Custom guitar: Opinions wanted.

Discussion in 'Guitars in General' started by SFW, Feb 21, 2006.


  1. SFW

    SFW Member

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    I know that this should go in the Guitar Forum, but I know you guys…

    I seriously want a work horse guitar. A bare bones- alder body, maple neck with rosewood board. Floyd rose. No finish.

    So here are the choices that I’ve narrowed in down to. I can either order all the parts from Warmoth – roughly $600 without electronics and hardware. Or I can order a solid alder body C66 from Carvin for roughly $800. If I go the Carvin way, I will still end up changing the pups, but the guitar has been assembled already and all I have to do is slap some pups in it.

    So what would you do?
     
  2. hear and play

    hear and play Member

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    C66? What you're descrbing sounds like a Bolt Plus C, not a C66...

    Unless you don't like the specs or neck profile, I'd go with the Carvin. The only concern is whether their routing will allow you to swap pickups.

    Buy the Carvin. If you don't like it, or need to route it and don't want to, return it before the 10 day trail period.
     
  3. Drunkagain

    Drunkagain Member

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    Do you enjoy the assembly and wiring? If so I'd go with the Warmoth and save a few bucks. If you just get it and play maybe the Carvin is the better option. I kind of enjoy the assembly stuff, so for me, I'd do Warmoth.

    Good luck and post pics whatever you do.
     
  4. OldSchool

    OldSchool Senior Member

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    I'd go Warmoth. Just better wood IMO. Just FYI: I have a killer dimarzio Bridge PuP for rock and VH type tones if your interested. Its a bit of a work horse itself and has seen some action........but its a killer PuP . I took it out of a guitar I sold becuase I didn't want to let it go. But I'm not gonna use it anytime soon so if you want it its yours..............
     
  5. joolzriff

    joolzriff Member

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    try looking at usacustomguitars.com they are kinda like warmoth,they use hiquality woods ect....they do some nice binding on strats like warmoth offer as well..
     
  6. Fifthstone

    Fifthstone Member

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    I've built a Warmoth Tele and despite my general spasticity it turned out ok. Great sounding guitar. Best thing about going the Warmoth route is you get exactly what you want, with a huge amount of choices. And they do quality stuff.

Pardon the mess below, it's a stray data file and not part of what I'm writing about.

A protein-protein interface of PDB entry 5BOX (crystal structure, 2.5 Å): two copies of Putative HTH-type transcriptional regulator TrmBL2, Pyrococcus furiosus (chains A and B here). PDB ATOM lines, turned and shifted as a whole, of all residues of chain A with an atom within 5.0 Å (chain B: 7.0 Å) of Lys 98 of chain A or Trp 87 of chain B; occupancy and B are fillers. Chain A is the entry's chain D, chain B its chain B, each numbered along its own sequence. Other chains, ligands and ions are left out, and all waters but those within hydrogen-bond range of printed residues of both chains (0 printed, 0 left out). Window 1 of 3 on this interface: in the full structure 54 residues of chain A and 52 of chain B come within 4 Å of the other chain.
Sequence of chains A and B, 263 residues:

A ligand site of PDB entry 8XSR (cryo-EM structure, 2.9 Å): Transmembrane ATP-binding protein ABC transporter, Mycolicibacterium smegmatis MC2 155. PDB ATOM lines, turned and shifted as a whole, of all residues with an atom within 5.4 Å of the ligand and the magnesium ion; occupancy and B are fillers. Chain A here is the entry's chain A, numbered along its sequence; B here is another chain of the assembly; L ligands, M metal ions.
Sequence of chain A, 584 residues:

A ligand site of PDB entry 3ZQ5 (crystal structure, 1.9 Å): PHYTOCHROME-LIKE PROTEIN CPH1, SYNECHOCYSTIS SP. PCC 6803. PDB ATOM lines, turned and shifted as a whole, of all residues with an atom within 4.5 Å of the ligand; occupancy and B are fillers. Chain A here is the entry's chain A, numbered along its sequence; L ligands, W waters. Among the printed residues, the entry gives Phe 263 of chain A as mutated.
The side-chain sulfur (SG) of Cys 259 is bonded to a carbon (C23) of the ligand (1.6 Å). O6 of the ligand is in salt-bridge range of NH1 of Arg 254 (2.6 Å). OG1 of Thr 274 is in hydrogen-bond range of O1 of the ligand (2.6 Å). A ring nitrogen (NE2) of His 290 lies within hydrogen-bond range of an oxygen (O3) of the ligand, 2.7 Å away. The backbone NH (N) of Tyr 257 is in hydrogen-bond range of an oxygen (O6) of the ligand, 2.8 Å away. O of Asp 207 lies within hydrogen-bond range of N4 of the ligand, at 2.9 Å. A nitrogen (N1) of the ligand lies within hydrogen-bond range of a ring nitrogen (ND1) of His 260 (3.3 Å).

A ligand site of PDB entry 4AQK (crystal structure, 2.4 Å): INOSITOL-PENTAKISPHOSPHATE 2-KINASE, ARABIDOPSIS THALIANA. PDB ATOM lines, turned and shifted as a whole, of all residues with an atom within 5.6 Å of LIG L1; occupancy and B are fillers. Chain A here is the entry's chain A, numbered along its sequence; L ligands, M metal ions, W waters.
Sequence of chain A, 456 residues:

7. r9player

    r9player Silver Supporting Member

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    Warmoth .. get the exact neck you want ...
     
  8. JPERRYROCKS

    JPERRYROCKS Member

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    Buying Warmoth parts can end up being an expensive propositon. By the time you buy everything including the hardware, you can be in well over $1000-1200 on a parts guitar. And if you ever try to sell it, you'll be lucky to get 1/2 you money back unless you find the right buyer.

    But going with Warmoth is a fun way to customize your guitar and get exactly what you want if you plan on keeping it for a long time. Just know what you're getting into financially down the road re-sale wise.

    Carvin's are a heck of a value money wise. I haven't played one if the newer ones though, and can't really say.

    You also might want to keep your eye out for a used Anderson or Grosh. I've seen really nice ones come up for $1000-1500.
     
  9. r9player

    r9player Silver Supporting Member

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    Actually I build a USA Custom and sold it for exactely what I put in .. $1K maybe I just got lucky.
     
  10. Tone_Terrific

    Tone_Terrific Member

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    If you an try a Carvin for no risk (they are rare up here) you might find that you like it even with the standard pups.
    Any finish you use at home, outside of oil, stain and wax, is a load of work and you do need something on the body to resist dirt.

    A bit of routing (the word is 'rout') is not that hard if you are a DIY guy.
     

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